March 2004

Is Pocket Carry Safe? Getting A Hold on Pocket Holsters

Carrying a pistol in a pocket requires that the gun be disguised, secure, and protected. Can two holsters achieve this hat trick?

The Cookie from Grahamís Leather was a bargain at only $35. It disguises the gun as a wallet in the back pocket.

Carrying a pistol or revolver in one’s pocket presents three basic problems: 1) Disguising the weapon; 2) Making sure it stays in position; and 3) Protecting it from foreign objects that can interfere with grabbing it or preventing the gun from firing.

Lint can jam a pistol. Pens or knives may prevent the hand from acquiring the weapon. Loose coins can get caught in the trigger guard and hinder moving the trigger, or worse yet press the trigger past the point of ignition. A gun in the pocket can easily shift out of position, making it difficult to draw. Without a holster that smooths out its telltale lines, a gun in the pocket will appear from the outside as simply, a gun in a pocket.

Two popular pocket holster designs are represented by the “Cookie” model ($35 from Graham’s Leather, info@graham-holsters.com), and by the HPT-32MRC ($65 from Mitch Rosen Extraordinary Leather, 603-647-2971). Both holsters are constructed from cowhide.

The Cookie is designed to disguise the holster and gun as a wallet, so back-pocket carry is the intention. The obvious deception in this mode of carry is compliantly handing over one’s wallet, precluding the draw. The holster portion of the Cookie is shielded by a hard-leather rectangle that is finished in rough leather on the outer surface to grip fabric.

The Mitch Rosen HPT/32MRC is a beautifully crafted $65 holster available along with an impressive list of accessories for the Guardian pistols. Unless it fits your clothes just right, youíll be pulling gun and holster out at the same time.

The retention portion of the design allows for the fingers to reach in past the shield and acquire the gun without the danger of slipping a finger inside of the trigger guard. When the gun is drawn the holster, much like a stubborn wallet, stays in the pocket.

The Mitch Rosen HPT-32MRC we purchased was designed for the NAA Guardian pistol tested elsewhere in this issue. It relied upon a hook-like portion of hard leather to anchor the gun inside the pocket. The retention portion otherwise appears to be a standard holster, but inside a back pocket the overall profile is rectangular when the eye connects the wide lower portion of the holster and the square dimensions of the pistol. We found the pistol very easy to acquire safely, but more often than not the gun and holster came out together. We thought this was due to there not being enough friction between holster and the pocket and there being too much friction between the holster and the gun.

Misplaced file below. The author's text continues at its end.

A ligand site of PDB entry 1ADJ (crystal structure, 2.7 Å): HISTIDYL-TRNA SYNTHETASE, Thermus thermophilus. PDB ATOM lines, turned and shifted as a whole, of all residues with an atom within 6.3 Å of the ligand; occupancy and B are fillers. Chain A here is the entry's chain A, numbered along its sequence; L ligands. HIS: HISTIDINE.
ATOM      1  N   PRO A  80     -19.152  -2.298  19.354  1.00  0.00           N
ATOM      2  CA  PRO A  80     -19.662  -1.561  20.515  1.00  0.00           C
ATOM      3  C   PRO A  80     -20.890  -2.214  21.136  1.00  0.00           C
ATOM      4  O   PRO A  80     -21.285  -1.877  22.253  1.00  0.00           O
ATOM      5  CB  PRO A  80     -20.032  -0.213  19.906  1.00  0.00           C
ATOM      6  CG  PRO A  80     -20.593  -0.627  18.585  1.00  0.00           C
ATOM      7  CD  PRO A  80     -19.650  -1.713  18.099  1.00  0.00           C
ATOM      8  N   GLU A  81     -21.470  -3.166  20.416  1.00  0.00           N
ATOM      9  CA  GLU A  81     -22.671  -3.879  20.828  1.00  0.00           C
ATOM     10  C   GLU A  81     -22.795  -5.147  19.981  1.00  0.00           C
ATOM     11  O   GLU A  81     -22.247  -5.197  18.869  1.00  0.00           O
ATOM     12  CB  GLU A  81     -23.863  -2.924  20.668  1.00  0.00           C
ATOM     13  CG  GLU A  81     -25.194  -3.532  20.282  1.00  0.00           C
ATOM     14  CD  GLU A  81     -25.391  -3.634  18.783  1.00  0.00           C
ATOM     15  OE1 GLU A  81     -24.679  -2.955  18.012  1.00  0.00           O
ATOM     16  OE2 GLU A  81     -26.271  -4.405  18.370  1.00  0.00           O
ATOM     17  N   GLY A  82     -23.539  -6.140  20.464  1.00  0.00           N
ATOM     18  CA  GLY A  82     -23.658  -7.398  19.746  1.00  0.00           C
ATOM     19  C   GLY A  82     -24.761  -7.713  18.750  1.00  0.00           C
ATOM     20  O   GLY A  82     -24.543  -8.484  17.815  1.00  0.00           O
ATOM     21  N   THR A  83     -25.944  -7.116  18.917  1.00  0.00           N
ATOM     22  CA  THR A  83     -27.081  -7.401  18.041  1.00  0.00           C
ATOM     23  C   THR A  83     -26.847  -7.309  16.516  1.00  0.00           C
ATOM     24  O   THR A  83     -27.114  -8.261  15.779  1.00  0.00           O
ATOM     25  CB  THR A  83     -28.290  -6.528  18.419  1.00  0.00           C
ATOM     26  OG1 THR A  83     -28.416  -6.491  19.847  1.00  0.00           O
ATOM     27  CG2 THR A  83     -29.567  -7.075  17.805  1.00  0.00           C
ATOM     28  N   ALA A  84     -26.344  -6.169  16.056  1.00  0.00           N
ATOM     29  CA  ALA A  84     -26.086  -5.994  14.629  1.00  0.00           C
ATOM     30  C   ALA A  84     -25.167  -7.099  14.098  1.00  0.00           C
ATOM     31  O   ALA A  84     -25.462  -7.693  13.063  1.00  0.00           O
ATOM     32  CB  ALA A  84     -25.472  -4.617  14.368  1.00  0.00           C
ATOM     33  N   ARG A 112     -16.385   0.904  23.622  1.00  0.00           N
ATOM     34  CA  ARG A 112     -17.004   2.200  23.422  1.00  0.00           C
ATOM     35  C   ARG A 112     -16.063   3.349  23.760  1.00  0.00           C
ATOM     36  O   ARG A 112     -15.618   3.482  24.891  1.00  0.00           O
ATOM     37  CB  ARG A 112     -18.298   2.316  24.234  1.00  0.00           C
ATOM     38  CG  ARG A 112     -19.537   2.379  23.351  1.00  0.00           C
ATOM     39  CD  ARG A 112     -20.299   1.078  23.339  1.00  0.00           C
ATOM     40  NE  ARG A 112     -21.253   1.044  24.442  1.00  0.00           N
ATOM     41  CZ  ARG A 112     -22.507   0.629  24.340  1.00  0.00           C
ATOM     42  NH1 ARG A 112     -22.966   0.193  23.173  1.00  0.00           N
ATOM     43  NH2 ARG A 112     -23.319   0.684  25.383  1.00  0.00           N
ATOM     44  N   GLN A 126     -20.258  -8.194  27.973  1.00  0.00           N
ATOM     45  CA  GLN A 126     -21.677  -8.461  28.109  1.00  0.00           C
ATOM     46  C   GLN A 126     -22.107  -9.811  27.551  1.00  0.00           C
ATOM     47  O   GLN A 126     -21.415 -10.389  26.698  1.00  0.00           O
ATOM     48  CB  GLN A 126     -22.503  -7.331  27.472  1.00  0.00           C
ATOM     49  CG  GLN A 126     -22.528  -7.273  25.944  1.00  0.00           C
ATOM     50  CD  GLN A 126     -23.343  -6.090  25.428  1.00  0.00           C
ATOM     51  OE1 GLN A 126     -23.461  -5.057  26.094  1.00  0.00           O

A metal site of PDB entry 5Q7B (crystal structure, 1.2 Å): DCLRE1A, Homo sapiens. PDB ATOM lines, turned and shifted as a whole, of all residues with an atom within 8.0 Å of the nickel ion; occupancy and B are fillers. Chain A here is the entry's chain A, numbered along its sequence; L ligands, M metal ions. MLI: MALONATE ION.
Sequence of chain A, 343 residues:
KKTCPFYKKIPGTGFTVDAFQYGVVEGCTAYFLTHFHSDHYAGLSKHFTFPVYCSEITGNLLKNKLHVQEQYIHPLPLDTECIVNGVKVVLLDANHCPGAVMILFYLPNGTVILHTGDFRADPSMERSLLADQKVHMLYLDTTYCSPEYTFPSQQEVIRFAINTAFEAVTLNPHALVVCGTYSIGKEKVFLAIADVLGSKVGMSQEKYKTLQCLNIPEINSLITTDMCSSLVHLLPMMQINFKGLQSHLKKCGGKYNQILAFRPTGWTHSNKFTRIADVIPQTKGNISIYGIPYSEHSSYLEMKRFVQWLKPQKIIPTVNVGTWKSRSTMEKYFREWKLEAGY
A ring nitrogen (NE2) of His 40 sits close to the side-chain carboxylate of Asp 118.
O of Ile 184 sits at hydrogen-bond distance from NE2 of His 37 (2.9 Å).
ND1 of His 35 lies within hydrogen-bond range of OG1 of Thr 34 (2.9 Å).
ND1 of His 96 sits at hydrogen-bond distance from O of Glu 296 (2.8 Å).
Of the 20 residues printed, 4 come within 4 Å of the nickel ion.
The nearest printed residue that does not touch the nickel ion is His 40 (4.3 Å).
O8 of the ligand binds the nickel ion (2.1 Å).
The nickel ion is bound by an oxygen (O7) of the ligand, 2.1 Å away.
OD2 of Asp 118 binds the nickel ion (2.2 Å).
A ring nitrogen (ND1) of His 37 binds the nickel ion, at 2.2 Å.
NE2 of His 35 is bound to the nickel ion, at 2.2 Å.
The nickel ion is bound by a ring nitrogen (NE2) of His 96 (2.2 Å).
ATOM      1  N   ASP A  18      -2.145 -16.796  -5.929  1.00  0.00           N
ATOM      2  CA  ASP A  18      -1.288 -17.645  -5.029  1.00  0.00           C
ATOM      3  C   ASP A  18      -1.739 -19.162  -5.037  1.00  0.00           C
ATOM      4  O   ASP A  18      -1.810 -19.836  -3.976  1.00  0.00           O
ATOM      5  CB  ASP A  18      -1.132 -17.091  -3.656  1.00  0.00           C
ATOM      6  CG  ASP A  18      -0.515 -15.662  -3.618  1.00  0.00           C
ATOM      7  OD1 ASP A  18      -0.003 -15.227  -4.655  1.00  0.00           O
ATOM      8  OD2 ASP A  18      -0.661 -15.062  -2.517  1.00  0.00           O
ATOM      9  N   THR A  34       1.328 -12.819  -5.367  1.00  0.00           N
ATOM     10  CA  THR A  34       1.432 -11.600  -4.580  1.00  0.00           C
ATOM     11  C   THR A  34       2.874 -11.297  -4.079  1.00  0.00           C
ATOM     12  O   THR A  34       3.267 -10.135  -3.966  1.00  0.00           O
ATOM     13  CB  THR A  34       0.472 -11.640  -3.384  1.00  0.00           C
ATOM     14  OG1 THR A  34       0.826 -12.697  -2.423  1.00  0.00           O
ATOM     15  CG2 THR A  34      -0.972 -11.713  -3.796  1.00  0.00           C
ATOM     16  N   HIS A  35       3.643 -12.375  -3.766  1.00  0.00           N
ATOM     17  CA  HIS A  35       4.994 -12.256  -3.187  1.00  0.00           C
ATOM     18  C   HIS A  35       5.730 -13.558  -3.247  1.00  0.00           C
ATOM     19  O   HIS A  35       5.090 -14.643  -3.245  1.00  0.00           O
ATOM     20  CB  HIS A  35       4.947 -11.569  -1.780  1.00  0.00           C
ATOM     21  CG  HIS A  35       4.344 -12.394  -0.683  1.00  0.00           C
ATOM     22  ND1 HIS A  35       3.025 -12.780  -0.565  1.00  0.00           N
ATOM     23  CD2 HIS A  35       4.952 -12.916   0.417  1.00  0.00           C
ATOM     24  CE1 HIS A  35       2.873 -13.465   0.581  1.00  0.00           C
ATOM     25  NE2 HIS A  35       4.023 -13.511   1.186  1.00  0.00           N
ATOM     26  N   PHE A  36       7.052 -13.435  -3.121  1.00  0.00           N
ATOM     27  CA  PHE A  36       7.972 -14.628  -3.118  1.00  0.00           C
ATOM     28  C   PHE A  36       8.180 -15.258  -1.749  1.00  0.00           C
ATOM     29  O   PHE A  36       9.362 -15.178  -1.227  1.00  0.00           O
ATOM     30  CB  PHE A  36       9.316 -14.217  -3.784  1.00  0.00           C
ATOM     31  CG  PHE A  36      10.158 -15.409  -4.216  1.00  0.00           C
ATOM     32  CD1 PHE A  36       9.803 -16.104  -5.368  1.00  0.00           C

Gun Tests Recommends
Graham’s Leather Cookie, $35. Best Buy. Did the job of disguising, retaining, and protecting a pocket pistol simply and cheaply.

Mitch Rosen Extraordinary Leather HPT-32MRC, $65. We think this system is less versatile than the design of the Cookie because special care in matching the Mitch Rosen HPT/32MRC to garments is required.

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Hi-Point Update
As reported in February, our first experience with the Hi-Point JHP .45 ACP was plagued with the inability to chamber a variety of factory rounds. But after following the advice of the manufacturer, we limbered up the .45 JHP by forcing the slide back and forth and even hand-cycling a quantity of rounds. We contacted a number of qualified gunsmiths, and they said that hand cycling does not really tell you much about the gun’s ability to function and of course it is inherently dangerous. We join in their opinions that a post-sale regimen such as this should never be required of any firearm.

Nevertheless, we were able to fire enough rounds from this gun to gather meaningful data. Accuracy with theHi-Point was satisfactory at 15 yards, and if we considered only this factor, we would happy with this $159 gun. However, none of the rounds we tried were completely reliable from a bench rest. The worst offender was the Winchester 185-grain FMJ ammunition with a truncated cone shape. In an earlier session shot standing at 7 yards, the gun seemed to work itself out and shot reliably.

Why then the problems at the bench? Most likely because with the gun held tightly in a natural standing position, the gun had a better foundation from which to work. With a sandbag rest some of the control was given up to the sandbags. But, we feel that a defense gun must function from any stance imaginable. After all, a defensive situation may require single-handed fire or controlling the gun despite injury.

We had five magazines, but it was hard to trace problems to a specific magazine. They all were painfully annoying to load.

Gun Test Recommends
We think this gun would be a buy at $100 more if it ran reliably, but it didn’t. Thus, we wouldn’t buy it.

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